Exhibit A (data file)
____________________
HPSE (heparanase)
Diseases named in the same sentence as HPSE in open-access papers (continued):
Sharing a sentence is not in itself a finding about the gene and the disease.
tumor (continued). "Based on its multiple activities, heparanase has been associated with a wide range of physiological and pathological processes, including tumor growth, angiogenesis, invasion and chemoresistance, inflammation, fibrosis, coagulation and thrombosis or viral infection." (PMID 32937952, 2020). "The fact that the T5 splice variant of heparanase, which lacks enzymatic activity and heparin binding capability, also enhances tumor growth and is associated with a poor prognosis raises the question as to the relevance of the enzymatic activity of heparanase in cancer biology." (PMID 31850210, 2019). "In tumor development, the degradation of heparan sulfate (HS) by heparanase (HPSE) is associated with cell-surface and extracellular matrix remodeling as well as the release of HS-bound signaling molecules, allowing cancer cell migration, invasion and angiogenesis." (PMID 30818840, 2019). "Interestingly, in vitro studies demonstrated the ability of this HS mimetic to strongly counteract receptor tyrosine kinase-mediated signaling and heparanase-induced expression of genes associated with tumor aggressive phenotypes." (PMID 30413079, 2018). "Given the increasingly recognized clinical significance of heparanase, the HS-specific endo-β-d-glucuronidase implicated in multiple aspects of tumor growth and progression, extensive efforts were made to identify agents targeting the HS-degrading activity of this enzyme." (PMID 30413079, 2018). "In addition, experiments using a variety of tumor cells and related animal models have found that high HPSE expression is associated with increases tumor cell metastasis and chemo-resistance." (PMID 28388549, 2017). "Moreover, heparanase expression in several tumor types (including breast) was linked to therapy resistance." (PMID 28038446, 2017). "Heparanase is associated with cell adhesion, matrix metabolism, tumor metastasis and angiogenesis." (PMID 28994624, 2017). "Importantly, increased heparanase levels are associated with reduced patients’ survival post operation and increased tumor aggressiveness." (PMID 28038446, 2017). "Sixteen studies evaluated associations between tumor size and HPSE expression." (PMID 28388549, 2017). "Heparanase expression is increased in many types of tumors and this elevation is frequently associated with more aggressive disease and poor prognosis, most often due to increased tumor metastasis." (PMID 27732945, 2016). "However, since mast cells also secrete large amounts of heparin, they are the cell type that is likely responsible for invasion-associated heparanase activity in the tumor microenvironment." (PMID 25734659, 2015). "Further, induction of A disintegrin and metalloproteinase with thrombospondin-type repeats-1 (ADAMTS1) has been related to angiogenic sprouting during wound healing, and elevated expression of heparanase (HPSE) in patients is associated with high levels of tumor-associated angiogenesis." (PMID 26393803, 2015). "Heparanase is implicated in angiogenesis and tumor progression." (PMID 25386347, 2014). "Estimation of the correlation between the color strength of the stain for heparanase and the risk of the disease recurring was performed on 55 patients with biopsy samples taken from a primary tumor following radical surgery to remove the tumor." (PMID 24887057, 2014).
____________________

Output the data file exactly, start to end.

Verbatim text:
HPSE (heparanase)
Diseases named in the same sentence as HPSE in open-access papers (continued):
Sharing a sentence is not in itself a finding about the gene and the disease.
tumor (continued). "Based on its multiple activities, heparanase has been associated with a wide range of physiological and pathological processes, including tumor growth, angiogenesis, invasion and chemoresistance, inflammation, fibrosis, coagulation and thrombosis or viral infection." (PMID 32937952, 2020). "The fact that the T5 splice variant of heparanase, which lacks enzymatic activity and heparin binding capability, also enhances tumor growth and is associated with a poor prognosis raises the question as to the relevance of the enzymatic activity of heparanase in cancer biology." (PMID 31850210, 2019). "In tumor development, the degradation of heparan sulfate (HS) by heparanase (HPSE) is associated with cell-surface and extracellular matrix remodeling as well as the release of HS-bound signaling molecules, allowing cancer cell migration, invasion and angiogenesis." (PMID 30818840, 2019). "Interestingly, in vitro studies demonstrated the ability of this HS mimetic to strongly counteract receptor tyrosine kinase-mediated signaling and heparanase-induced expression of genes associated with tumor aggressive phenotypes." (PMID 30413079, 2018). "Given the increasingly recognized clinical significance of heparanase, the HS-specific endo-β-d-glucuronidase implicated in multiple aspects of tumor growth and progression, extensive efforts were made to identify agents targeting the HS-degrading activity of this enzyme." (PMID 30413079, 2018). "In addition, experiments using a variety of tumor cells and related animal models have found that high HPSE expression is associated with increases tumor cell metastasis and chemo-resistance." (PMID 28388549, 2017). "Moreover, heparanase expression in several tumor types (including breast) was linked to therapy resistance." (PMID 28038446, 2017). "Heparanase is associated with cell adhesion, matrix metabolism, tumor metastasis and angiogenesis." (PMID 28994624, 2017). "Importantly, increased heparanase levels are associated with reduced patients’ survival post operation and increased tumor aggressiveness." (PMID 28038446, 2017). "Sixteen studies evaluated associations between tumor size and HPSE expression." (PMID 28388549, 2017). "Heparanase expression is increased in many types of tumors and this elevation is frequently associated with more aggressive disease and poor prognosis, most often due to increased tumor metastasis." (PMID 27732945, 2016). "However, since mast cells also secrete large amounts of heparin, they are the cell type that is likely responsible for invasion-associated heparanase activity in the tumor microenvironment." (PMID 25734659, 2015). "Further, induction of A disintegrin and metalloproteinase with thrombospondin-type repeats-1 (ADAMTS1) has been related to angiogenic sprouting during wound healing, and elevated expression of heparanase (HPSE) in patients is associated with high levels of tumor-associated angiogenesis." (PMID 26393803, 2015). "Heparanase is implicated in angiogenesis and tumor progression." (PMID 25386347, 2014). "Estimation of the correlation between the color strength of the stain for heparanase and the risk of the disease recurring was performed on 55 patients with biopsy samples taken from a primary tumor following radical surgery to remove the tumor." (PMID 24887057, 2014).